I know; my last post was about perfectionism and Resogun; you might be tired of hearing about it. I usually don’t like to write two posts in a row about the same game or topic, simply because I doubt you want to hear about the same thing constantly, and I don’t like writing about the same thing constantly. I must inform you, however, that I have unlocked all the trophies in Resogun, thus making it the first game I have reached perfection in! I want to share with you my final thoughts on this game since I can now say I’ve explored everything it has to offer; this was something I was not able to do in my review when I posted it a few weeks ago.
I want to start off by saying there’s a lot of depth and replayability to Resogun even though it consists of 5 levels that can be beaten in 10-15 minutes apiece (if you’re lucky and don’t have to restart). I beat the arcade mode, and it took me a few hours on my first attempt. After I finished it on the “regular” difficulty (Experienced), I thought I was done. A friend inspired me to follow the quest for perfection, however, and I returned before very long. Solo, I ended up beating the game on a tougher difficulty, Veteran. Then, I beat the game another time by myself on the easiest difficulty (Rookie) because I needed to beat the game with all 3 ships, no matter what difficulty. I played it yet again with aforementioned friend on Experienced to use another ship I needed. In all, I’ve beat the game quite a few times, and none of the playthroughs felt boring.
The reason being, none of the playthroughs felt the same. Playing on Rookie was a relaxing walk in the park, but playing on Veteran (and eventually Master) is like trying to perfect a Rock Band guitar solo; it’s definitely a rush if you accomplish the task, but if you fall short, it’s a bit frustrating or depressing. Using one ship caused a certain tactic to be used, but another was required for a different ship. With 4 difficulties and 3 ships, there are 12 different ship/difficulty combinations, and I guarantee each one would play out very differently.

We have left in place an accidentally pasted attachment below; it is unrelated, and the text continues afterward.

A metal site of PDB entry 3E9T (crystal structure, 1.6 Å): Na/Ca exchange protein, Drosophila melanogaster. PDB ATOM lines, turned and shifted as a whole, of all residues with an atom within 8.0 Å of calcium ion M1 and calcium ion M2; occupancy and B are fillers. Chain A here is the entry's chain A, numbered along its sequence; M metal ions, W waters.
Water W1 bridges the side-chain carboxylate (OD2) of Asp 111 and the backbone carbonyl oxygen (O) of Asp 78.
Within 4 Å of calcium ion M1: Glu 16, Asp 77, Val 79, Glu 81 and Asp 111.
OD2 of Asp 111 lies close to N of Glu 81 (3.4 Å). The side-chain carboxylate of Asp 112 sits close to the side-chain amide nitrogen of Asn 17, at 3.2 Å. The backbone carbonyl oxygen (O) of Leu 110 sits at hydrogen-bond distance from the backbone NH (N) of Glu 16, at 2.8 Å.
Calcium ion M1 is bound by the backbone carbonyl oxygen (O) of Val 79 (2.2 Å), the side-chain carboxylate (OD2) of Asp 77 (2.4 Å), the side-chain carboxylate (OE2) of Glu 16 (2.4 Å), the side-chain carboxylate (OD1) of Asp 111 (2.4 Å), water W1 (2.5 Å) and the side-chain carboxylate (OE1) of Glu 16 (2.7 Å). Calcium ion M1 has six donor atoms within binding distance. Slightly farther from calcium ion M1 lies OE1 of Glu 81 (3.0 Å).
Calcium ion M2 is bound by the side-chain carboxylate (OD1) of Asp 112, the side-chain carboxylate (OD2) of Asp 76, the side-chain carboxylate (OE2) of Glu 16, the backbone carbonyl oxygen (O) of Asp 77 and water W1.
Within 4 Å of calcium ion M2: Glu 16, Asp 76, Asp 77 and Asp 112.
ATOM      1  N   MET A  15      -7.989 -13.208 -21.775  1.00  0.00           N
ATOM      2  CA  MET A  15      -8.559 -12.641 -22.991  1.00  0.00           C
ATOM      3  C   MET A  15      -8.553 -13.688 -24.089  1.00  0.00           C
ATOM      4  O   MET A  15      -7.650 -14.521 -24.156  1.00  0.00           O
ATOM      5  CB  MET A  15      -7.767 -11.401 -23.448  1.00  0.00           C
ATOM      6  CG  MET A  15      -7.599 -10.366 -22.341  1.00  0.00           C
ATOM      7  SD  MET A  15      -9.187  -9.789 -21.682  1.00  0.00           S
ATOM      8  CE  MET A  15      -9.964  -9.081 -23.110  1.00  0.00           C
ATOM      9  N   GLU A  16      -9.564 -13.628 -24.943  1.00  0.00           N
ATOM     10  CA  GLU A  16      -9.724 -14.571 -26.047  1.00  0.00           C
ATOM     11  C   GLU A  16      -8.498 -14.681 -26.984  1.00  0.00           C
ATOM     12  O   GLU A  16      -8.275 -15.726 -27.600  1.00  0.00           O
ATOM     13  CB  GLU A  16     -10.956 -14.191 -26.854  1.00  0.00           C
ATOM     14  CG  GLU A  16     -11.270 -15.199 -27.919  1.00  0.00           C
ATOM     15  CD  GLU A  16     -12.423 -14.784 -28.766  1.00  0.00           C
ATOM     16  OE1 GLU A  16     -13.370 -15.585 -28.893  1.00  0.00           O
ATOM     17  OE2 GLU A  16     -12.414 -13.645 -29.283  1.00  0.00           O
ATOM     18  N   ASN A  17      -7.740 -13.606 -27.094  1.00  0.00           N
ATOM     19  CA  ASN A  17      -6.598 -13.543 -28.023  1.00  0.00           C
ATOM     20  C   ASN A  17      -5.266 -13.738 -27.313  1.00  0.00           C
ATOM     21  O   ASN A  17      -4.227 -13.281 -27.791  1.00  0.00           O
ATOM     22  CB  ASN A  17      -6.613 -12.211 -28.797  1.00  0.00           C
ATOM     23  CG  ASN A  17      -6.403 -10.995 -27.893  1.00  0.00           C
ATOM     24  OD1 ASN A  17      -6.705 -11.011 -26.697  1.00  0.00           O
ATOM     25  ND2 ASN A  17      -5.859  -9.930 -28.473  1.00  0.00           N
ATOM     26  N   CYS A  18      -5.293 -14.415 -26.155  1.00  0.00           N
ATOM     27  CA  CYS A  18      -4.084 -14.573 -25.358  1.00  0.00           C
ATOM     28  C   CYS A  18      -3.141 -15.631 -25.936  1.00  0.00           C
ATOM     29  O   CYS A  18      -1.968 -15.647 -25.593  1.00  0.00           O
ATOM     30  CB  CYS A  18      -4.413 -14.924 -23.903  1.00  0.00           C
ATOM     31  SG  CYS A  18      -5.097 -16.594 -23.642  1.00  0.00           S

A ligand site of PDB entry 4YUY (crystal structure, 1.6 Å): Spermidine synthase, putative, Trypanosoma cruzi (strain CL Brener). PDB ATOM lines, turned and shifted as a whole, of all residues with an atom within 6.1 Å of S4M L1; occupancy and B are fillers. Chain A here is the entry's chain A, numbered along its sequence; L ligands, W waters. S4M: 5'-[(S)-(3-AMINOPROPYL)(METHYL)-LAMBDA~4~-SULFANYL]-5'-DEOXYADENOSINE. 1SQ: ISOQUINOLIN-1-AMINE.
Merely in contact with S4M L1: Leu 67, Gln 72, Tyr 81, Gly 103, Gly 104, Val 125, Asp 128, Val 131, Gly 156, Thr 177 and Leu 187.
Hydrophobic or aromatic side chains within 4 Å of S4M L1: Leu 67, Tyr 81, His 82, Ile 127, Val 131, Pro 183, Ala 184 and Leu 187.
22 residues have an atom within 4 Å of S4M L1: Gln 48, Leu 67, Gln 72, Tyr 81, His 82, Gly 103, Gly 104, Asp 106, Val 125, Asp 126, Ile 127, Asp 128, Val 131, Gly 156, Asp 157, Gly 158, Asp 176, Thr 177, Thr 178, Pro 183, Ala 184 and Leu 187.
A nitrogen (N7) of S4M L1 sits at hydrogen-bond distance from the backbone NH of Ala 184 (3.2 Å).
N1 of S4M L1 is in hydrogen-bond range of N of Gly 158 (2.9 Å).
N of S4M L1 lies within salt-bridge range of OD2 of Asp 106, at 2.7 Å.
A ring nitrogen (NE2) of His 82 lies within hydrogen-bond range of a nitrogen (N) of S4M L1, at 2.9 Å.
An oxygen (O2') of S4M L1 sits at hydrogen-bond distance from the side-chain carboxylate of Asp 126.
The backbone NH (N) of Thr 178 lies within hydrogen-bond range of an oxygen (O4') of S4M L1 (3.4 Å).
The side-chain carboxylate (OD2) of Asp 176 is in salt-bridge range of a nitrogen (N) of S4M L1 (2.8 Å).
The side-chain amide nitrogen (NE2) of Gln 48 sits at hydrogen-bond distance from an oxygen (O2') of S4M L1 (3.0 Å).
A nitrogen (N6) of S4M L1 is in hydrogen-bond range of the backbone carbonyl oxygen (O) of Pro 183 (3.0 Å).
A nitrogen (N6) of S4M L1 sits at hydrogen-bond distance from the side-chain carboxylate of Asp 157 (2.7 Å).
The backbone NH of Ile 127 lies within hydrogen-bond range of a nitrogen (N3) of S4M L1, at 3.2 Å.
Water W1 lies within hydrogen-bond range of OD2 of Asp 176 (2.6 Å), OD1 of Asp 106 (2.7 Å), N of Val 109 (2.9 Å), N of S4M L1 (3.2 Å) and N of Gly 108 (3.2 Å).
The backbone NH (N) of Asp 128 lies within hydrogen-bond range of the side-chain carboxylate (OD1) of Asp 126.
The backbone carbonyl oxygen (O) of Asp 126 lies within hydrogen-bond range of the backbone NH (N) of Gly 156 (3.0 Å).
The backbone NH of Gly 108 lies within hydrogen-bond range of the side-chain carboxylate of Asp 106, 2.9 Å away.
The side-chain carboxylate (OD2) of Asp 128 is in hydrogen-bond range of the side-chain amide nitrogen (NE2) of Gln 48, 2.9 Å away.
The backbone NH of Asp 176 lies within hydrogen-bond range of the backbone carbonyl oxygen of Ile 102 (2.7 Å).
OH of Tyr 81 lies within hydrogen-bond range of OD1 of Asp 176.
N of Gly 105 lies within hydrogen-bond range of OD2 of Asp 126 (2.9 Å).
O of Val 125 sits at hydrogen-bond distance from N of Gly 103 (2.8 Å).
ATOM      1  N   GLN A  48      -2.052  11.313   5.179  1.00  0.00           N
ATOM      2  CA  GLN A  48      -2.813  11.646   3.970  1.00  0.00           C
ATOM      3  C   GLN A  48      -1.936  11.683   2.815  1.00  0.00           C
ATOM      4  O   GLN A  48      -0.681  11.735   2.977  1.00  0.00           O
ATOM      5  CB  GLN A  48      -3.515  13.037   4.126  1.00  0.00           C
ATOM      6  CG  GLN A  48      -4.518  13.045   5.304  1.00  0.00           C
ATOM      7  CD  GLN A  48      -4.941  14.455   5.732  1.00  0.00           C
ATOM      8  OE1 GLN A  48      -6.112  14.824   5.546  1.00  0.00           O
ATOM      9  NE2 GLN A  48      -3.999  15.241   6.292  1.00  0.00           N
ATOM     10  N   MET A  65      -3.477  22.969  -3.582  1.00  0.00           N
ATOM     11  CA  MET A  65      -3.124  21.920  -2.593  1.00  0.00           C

As I mentioned above, using each ship made playing through Resogun a different experience every time. The Nemesis, my personal favorite, has homing missiles, is very agile, and has a high level of boost. The downside, however, is that the ship’s overdrive (read: giant laser) charges very slowly. The Ferox’s overdrive charges much faster and has a bit less boost, but it is a bit less agile and has only straight firing bullets rather than homing missiles. The Phobos, my least favorite, is a sluggish beast with little boost, but it boasts a shotgun-blast type of weapon and a rapidly recharging overdrive. My playthrough with the Nemesis saw me dodging and weaving, boosting through waves of enemies. The Ferox, on the other hand, involved less fleeing and required better aim due to the lack of homing missiles. The Phobos was good at plowing straight through without much fear of being touched due to the extremely devastating close-range attack.
I enjoyed being forced to think and play differently; I’m not used to that in games. I play a lot of FPS games, and increased difficulties usually mean more enemies that are stronger and have better weapons. The remedy: hide and only poke your head out when you’re ready to shoot, then dive back to cover. An FPS following that strategy doesn’t require a radically different gameplan, but Resogun demands a true change. I liked the challenge, and I took said challenge many times!
The online play is a great addition to Resogun; I hadn’t really played it before I wrote my review, but I’ve spent a few hours playing with a friend, and it’s great fun. Considering everyone has a headset, playing with it connected is basically a must. Hearing him rage at a death or make weird sounds as he evades a few dozen enemies is priceless, and I know I’ve made him laugh at my own stupidity more than once. With that being said, the headset provides a tactical advantage as well, especially pertaining to the end bosses or when to use bombs and overdrives to be most effective. Most importantly, the headsets are great when it comes to choosing who should save each human and get the bonus that each one gives (i.e. if I know a specific human will grant an extra life and my friend has none, I’ll tell him to save the human rather than me).
Having covered online play, difficulty levels, and all the ships, I think that’s all I have left to talk about concerning Resogun. Anything else you want to know will either be in the review or in this article that was posted a couple days ago. Of course, if you have any comments or questions, let me know below! Leave a like or a follow if you’ve enjoyed, as it’s much appreciated. Then, consider taking a look at the “Links” tab for Let’s Play Channels!